Lawn Bowling

(also known as Lawn Bowls or Bowls) is a precision sport where the goal is to roll slightly radially asymmetrical ‘bowls’ closer to a smaller white ball (the “jack”) than one’s opponent is able to do. This game is most popular in Australia, Canada, New Zealand, the United Kingdom and other UK territories.

Click here to see the Seattle Channel Video about bowls.

Game Play

The game is usually played on a large, rectangular, precisely leveled and manicured grass or synthetic surface known as a bowling green, but an indoor variation on carpet is also played. In the simplest competition, singles, one of the two opponents begins a segment of the competition (in bowling parlance, an “end”), by placing the mat and rolling the jack to the other end of the green as a target. Once it has come to rest, the players take turns rolling their bowls from the mat towards the jack and thereby building the “head”. Bowls reaching the ditch are dead and removed from play, except in the event when one has “touched” the jack on its way. “Touchers” are marked with chalk and remain alive in play even though they are in the ditch. Similarly if the jack is knocked into the ditch it is still alive unless it is out of bounds to the side resulting in a “dead” end which is replayed. After each competitor has delivered all of their bowls (four each in singles), the distance of the closest bowls to the jack is determined and points are awarded for each bowl which a competitor has that is closer than the opponent’s nearest to the jack. For instance, if a competitor has bowled two bowls closer to the jack than their competitor’s nearest, they are awarded two points. The exercise is then repeated for the next end.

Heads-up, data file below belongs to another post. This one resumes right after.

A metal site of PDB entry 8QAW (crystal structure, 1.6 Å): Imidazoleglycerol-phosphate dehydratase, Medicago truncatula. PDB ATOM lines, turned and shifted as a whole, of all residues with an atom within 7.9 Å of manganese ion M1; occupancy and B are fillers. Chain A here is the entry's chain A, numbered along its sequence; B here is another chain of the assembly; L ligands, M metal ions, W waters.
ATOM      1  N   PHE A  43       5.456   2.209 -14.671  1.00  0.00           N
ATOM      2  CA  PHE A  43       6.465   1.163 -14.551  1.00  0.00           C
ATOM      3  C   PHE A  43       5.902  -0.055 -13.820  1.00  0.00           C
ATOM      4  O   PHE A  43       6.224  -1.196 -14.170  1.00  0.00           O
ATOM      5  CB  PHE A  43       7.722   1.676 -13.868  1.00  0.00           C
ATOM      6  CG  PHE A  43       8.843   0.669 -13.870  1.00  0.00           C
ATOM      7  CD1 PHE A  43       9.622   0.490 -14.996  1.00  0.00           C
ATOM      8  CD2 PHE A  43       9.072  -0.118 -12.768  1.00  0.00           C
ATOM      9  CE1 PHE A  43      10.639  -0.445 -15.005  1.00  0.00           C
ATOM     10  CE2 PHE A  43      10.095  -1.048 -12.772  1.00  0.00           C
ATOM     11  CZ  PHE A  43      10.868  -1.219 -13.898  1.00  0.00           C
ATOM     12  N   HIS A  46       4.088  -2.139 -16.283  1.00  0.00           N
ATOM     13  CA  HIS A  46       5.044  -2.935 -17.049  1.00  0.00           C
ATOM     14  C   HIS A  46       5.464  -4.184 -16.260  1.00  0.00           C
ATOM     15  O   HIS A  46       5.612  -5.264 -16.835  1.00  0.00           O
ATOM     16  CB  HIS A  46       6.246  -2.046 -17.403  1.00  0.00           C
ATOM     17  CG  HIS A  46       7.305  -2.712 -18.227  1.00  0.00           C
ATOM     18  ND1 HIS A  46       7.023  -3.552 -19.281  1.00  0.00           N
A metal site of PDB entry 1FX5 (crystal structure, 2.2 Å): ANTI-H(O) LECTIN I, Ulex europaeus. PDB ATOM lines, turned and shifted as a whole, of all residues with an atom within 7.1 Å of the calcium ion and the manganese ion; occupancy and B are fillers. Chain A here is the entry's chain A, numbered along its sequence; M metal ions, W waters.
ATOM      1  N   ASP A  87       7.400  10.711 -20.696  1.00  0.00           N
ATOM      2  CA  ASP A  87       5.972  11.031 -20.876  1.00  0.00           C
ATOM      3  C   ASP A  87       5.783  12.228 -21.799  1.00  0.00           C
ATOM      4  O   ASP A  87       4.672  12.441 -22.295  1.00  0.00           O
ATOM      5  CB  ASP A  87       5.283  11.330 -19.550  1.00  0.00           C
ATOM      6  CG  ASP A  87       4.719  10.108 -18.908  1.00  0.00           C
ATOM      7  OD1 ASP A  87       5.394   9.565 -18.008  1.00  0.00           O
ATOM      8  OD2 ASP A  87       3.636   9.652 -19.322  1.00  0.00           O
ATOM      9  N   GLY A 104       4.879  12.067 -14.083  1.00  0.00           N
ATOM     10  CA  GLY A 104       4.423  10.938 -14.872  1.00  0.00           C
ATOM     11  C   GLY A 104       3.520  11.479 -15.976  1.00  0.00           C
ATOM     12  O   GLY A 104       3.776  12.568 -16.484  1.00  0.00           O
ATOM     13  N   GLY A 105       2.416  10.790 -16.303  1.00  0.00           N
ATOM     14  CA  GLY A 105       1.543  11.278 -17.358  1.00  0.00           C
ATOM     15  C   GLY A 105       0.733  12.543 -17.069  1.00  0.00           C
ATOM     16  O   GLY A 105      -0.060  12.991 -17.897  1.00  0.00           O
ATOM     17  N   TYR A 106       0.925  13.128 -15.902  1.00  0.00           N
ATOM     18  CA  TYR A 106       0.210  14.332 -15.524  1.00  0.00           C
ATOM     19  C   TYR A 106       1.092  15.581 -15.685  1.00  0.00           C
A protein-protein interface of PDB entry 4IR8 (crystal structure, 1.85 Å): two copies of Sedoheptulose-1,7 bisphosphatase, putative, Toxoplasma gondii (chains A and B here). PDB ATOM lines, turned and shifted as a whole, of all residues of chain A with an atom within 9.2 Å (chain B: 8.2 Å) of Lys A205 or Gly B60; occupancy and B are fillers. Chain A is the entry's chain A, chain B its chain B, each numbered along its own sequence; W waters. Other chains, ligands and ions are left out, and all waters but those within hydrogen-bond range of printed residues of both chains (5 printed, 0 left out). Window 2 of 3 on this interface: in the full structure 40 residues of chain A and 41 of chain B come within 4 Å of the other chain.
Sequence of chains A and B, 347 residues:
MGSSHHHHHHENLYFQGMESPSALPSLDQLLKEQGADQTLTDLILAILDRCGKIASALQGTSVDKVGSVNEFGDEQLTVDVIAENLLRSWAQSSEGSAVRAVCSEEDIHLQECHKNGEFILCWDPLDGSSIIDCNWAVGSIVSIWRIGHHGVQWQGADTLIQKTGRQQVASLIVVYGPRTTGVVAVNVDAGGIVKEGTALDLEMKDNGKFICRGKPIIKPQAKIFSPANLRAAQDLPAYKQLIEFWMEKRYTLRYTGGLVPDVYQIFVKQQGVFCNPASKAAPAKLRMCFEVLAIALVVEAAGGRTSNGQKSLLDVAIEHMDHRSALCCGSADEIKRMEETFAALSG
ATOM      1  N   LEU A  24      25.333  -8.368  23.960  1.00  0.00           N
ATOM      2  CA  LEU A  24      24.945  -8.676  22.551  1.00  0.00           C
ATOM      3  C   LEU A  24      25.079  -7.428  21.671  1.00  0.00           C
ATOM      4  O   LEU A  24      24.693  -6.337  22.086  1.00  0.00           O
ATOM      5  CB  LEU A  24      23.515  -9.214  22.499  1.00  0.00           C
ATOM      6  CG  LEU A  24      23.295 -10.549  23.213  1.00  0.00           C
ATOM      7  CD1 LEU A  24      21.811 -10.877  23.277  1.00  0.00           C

Scoring systems vary from competition to competition, with some being the first to a specified number of points, say 21, or the highest scorer after say, 21 ends. Some competitions use a “set” scoring system, with the first to seven points awarded a set in a best-of-five set match. As well as singles competition, there can be pairs, triples and four-player teams. In these, teams take turns to bowl, with each player within a team bowling all their bowls, then handing over to the next player. The team captain or “skipper” always plays last and is instrumental in directing his team’s shots and tactics.

The information above comes from and is used under the GNU Free Documentation License.